Robin Hood, as portrayed by Flynn, is the very definition of a swashbuckling character. He is indifferent to risks and seeks adventure by challenging the injustices inflicted on England by an illegitimate ruler. Flynn gets three or four great entrance moments in the film. When we first see him, his horse bounds over a hedge and pulls up in time to rescue the desperate Much, the Millers son. His confronting of the diabolical Guy of Gisbourne, sets the tone for serious drama leavened with a scoundrel’s humor. He is clearly established as a good hearted man who is offended by the casual injustices he sees popping up around him. He could stay detached and as Marion says at one point “live in comfort” but that is not his way. Backing off from conflict is not his way either. He invites it by taking the poached deer that was to doom Much, and delivers it in grand style to Gisbourne and Prince John. He swaggers into a feast filled with enemies making plans to put John on the throne, and pushes their soldiers out of the way with the antlers of the deer slung over his shoulders. He presents it as a gift from the King he remains loyal to, in a direct slap in the face to the barons gathered to depose him.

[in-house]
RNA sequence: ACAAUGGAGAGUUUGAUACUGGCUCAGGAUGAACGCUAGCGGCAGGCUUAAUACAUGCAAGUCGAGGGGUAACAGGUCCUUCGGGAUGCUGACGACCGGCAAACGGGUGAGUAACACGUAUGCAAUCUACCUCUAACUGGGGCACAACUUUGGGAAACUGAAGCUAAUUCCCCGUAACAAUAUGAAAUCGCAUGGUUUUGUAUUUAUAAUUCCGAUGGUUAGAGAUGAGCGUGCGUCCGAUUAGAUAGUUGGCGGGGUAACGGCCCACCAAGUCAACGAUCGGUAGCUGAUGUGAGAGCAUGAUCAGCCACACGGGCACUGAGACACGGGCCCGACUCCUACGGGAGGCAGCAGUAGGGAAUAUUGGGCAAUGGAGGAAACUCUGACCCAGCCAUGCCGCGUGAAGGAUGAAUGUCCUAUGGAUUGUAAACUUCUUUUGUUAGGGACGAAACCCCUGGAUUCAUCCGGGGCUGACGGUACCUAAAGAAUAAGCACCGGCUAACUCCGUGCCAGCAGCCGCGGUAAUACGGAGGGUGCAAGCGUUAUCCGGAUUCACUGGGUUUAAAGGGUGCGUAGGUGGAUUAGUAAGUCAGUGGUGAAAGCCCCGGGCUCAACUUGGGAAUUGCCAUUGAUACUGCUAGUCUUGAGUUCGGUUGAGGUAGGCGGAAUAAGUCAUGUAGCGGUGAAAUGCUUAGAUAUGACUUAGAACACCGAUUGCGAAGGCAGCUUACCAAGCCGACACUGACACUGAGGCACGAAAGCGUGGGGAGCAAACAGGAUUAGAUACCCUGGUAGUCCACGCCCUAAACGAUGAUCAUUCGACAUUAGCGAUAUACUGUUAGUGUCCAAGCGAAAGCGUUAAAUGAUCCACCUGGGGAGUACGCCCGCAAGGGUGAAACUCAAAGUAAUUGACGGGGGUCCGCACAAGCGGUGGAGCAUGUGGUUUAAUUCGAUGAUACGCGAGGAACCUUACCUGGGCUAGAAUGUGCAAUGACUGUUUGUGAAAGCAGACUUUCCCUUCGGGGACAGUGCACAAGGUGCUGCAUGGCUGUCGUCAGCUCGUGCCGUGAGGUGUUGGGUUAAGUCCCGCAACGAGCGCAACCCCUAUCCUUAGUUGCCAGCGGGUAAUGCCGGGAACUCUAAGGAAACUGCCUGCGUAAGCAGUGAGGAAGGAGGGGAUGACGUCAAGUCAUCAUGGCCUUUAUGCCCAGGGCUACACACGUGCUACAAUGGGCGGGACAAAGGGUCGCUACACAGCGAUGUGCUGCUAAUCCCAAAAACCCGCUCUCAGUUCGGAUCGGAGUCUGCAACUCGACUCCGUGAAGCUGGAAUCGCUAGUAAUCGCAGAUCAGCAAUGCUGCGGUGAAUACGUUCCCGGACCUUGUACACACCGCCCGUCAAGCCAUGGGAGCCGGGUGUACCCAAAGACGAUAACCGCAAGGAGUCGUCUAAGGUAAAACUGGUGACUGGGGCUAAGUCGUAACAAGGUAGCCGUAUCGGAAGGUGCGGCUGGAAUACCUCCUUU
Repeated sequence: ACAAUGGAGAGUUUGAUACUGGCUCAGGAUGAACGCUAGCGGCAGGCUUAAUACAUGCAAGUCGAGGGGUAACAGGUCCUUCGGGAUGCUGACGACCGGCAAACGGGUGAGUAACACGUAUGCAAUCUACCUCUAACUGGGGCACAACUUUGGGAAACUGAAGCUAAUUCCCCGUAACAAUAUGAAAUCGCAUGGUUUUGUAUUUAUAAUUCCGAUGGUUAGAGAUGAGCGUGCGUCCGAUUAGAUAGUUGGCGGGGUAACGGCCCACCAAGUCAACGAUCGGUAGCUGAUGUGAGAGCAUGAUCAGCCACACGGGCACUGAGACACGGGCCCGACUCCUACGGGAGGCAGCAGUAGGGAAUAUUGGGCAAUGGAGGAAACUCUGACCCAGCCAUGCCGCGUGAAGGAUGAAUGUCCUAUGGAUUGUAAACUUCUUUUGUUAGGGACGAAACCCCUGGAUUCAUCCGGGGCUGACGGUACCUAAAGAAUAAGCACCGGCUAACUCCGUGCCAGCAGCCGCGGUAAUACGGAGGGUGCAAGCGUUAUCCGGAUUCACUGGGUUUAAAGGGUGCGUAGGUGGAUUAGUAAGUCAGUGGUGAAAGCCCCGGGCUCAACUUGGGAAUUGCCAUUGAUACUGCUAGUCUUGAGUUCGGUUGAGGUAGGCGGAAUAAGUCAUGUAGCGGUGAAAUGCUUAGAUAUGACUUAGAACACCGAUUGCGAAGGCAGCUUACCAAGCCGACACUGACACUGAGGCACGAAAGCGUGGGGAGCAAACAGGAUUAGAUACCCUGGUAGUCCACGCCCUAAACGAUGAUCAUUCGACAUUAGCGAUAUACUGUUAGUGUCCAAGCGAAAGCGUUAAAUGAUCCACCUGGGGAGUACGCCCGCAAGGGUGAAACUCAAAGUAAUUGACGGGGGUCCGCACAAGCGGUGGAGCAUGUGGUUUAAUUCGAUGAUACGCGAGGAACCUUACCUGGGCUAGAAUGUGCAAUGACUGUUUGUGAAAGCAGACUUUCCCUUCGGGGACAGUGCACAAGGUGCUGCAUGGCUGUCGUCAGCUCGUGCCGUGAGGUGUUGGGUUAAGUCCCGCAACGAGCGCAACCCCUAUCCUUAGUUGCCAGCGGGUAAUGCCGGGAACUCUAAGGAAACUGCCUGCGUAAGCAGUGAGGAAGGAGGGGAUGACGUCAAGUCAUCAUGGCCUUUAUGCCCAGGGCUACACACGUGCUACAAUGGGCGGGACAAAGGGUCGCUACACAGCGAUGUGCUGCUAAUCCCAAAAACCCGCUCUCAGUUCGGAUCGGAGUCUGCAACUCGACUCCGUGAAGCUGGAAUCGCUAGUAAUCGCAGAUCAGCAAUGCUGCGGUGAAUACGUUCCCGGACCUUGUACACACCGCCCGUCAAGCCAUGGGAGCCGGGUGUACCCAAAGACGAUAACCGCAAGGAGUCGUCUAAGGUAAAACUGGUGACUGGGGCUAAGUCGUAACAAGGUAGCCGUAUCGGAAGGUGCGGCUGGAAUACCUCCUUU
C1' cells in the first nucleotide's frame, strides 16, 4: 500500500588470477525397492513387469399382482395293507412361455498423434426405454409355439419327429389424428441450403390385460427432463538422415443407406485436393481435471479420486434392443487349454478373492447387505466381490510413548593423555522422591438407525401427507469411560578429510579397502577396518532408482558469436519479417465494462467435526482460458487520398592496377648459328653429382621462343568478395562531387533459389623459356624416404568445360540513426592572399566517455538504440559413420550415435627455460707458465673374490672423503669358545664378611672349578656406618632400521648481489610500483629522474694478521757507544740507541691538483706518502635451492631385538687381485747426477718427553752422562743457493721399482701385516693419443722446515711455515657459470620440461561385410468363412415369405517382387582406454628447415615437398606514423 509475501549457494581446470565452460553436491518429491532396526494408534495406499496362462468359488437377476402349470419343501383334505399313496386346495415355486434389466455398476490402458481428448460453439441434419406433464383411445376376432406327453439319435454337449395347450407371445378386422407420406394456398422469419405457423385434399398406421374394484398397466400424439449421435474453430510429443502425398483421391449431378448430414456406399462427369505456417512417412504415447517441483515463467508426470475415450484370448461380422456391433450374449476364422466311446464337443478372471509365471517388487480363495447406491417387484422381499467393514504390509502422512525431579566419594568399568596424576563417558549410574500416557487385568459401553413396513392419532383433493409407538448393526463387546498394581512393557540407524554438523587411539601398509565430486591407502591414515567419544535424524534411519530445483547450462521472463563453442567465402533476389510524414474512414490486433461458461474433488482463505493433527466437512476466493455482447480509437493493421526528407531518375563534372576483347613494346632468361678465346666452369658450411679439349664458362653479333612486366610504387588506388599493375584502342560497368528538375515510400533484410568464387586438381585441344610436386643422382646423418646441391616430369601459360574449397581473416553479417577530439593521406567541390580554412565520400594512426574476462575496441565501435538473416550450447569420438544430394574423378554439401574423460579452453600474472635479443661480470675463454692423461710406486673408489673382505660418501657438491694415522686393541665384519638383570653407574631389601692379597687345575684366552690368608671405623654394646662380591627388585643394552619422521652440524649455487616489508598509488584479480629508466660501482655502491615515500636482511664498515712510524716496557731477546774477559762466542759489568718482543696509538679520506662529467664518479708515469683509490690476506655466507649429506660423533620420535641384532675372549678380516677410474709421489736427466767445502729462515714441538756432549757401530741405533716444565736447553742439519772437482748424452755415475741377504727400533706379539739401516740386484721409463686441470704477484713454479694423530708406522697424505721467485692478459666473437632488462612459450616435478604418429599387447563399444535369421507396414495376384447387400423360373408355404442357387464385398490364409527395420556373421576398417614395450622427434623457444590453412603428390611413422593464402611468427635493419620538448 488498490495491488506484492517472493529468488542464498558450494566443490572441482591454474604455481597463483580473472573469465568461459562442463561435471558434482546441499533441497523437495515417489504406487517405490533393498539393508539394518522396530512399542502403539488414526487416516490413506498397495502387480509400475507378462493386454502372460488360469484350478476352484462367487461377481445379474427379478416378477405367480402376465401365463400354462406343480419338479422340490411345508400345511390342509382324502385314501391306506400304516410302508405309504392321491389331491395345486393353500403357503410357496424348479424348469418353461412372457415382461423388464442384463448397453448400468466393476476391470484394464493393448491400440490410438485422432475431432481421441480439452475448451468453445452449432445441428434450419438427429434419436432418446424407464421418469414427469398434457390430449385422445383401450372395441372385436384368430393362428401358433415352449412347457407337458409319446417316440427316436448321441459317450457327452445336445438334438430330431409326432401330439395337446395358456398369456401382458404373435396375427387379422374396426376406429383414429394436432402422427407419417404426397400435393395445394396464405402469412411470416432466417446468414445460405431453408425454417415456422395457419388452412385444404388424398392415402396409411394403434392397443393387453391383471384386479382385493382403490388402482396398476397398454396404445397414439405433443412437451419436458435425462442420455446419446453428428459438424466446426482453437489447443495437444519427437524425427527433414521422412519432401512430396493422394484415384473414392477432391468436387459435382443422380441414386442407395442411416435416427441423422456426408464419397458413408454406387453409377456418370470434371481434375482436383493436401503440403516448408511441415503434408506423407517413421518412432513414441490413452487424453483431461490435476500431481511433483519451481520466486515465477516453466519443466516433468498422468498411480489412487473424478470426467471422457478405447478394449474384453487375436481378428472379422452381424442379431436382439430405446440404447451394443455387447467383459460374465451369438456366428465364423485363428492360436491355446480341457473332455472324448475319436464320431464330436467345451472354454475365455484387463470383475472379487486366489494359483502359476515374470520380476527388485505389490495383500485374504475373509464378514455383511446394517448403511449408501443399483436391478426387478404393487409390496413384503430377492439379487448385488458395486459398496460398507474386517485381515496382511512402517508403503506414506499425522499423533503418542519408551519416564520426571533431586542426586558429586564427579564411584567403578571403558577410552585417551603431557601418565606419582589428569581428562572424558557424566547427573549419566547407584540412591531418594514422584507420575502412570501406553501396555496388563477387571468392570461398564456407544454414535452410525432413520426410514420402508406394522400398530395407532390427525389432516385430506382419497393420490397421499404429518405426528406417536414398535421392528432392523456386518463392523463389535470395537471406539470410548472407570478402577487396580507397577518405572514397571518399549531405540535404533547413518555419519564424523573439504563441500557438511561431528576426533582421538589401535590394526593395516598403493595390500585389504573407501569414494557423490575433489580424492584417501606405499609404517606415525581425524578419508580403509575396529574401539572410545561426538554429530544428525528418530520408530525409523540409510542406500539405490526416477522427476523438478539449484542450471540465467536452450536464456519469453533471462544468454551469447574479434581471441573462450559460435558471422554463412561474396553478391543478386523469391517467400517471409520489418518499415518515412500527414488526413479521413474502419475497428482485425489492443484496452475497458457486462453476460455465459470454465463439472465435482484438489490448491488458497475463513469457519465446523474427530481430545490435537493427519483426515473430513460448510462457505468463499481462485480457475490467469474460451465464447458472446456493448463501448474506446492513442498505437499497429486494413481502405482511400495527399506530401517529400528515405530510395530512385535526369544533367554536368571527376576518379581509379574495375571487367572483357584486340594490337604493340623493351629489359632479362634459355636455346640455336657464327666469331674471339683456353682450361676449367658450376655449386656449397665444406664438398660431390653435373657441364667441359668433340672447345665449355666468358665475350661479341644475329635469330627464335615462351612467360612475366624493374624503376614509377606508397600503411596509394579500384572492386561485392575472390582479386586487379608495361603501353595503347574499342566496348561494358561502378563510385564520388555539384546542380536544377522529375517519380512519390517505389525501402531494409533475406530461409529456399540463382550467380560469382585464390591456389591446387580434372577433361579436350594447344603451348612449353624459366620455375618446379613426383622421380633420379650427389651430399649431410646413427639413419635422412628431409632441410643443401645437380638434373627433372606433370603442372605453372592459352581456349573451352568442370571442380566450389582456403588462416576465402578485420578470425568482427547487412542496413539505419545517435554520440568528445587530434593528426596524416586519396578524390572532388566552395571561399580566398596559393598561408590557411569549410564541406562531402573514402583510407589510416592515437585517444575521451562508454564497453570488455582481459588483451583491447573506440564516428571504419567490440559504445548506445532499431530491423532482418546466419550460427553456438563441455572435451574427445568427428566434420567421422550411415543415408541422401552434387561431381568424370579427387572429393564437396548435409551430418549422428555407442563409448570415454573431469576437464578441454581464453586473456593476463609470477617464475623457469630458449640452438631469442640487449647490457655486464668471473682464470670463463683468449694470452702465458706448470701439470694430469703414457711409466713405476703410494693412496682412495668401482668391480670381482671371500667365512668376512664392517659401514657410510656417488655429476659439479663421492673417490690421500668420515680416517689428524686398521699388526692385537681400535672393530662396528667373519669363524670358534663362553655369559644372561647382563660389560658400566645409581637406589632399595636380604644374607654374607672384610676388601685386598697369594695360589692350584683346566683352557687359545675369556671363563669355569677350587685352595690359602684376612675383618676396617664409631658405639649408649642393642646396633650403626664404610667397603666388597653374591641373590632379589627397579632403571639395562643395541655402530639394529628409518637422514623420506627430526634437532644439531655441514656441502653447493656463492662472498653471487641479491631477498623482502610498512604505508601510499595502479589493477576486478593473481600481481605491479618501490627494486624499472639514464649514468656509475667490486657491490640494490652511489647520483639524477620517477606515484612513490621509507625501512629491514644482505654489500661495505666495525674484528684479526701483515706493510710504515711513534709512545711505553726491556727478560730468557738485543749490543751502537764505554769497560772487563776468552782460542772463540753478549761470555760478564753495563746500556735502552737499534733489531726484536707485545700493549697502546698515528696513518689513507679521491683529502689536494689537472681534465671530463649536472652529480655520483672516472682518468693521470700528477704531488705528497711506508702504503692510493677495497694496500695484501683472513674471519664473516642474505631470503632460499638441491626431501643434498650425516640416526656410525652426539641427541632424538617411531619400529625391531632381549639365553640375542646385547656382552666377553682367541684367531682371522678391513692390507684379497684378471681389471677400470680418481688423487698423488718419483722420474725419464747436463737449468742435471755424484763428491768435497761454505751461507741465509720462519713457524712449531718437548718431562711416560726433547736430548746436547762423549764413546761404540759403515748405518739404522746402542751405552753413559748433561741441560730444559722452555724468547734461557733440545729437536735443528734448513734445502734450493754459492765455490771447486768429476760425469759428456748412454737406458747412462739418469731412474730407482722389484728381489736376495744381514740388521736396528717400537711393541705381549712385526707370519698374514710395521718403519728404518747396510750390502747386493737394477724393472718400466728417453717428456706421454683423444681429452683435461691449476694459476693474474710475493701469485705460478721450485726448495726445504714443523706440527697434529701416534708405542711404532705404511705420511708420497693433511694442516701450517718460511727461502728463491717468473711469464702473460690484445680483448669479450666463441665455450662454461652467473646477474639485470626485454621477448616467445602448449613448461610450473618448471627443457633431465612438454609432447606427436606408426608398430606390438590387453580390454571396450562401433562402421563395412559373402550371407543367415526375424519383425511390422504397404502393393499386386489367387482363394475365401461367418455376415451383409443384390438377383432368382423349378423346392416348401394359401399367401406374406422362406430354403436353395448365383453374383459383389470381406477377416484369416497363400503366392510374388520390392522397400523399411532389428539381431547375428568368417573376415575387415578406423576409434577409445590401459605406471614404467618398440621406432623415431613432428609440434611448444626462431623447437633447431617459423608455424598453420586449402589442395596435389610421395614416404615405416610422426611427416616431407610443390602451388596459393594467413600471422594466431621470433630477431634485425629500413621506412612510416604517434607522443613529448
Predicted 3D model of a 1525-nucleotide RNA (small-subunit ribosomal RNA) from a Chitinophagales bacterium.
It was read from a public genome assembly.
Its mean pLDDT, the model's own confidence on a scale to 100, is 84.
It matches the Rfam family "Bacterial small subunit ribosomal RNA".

This second introduction sets up his willingness to defy the odds and his impudent character. He trades jibes with Prince John and Sir Guy, he mocks the Barons with his tone of voice and manner, and he begins the serious flirtation that will be the center love story that pulls us all more deeply into the adventure. As he makes an escape later in the scene, we see his skill as a archer and his ability to improvise in a clever way by turning the gatekeepers into his allies. This is clearly a man who is able to stay above water using his wits and skills. It will take a cunning enemy to bring him down, and it is never clear that anyone on the other side will be able to match his wits in these confrontations. We know the depths of greed and ambition running in the Norman plot, it is their determination and ruthlessness that are Robin’s biggest enemies, not their cleverness.
Robin’s third great entrance is his appearance in Sherwood to end the attack on the caravan carrying the “ransom” money collected by Gisbourne’s troops. Swinging out of the trees as if from nowhere he magically lands on a prominent rock and announces his welcome to the defeated enemy, who were accompanied by Maid Marion. Each time Flynn steps up in front of his enemies, he does so in a manner designed to tweak them and flaunt his indifference to their animus. This is the key ingredient to a true swashbuckler, that and swordfighting. (More on this later).
It is often said that a great action film is only as good as the villain that stands in the way of our hero and ultimate success. “The Adventures of Robin Hood ” has a plethora of villains, and the tandem of Guy of Gisbourne and Prince John is impossible to match. Gisbourne is the blunt instrument of John’s plans, and an ardent foe of Robin since he covets Marion for himself.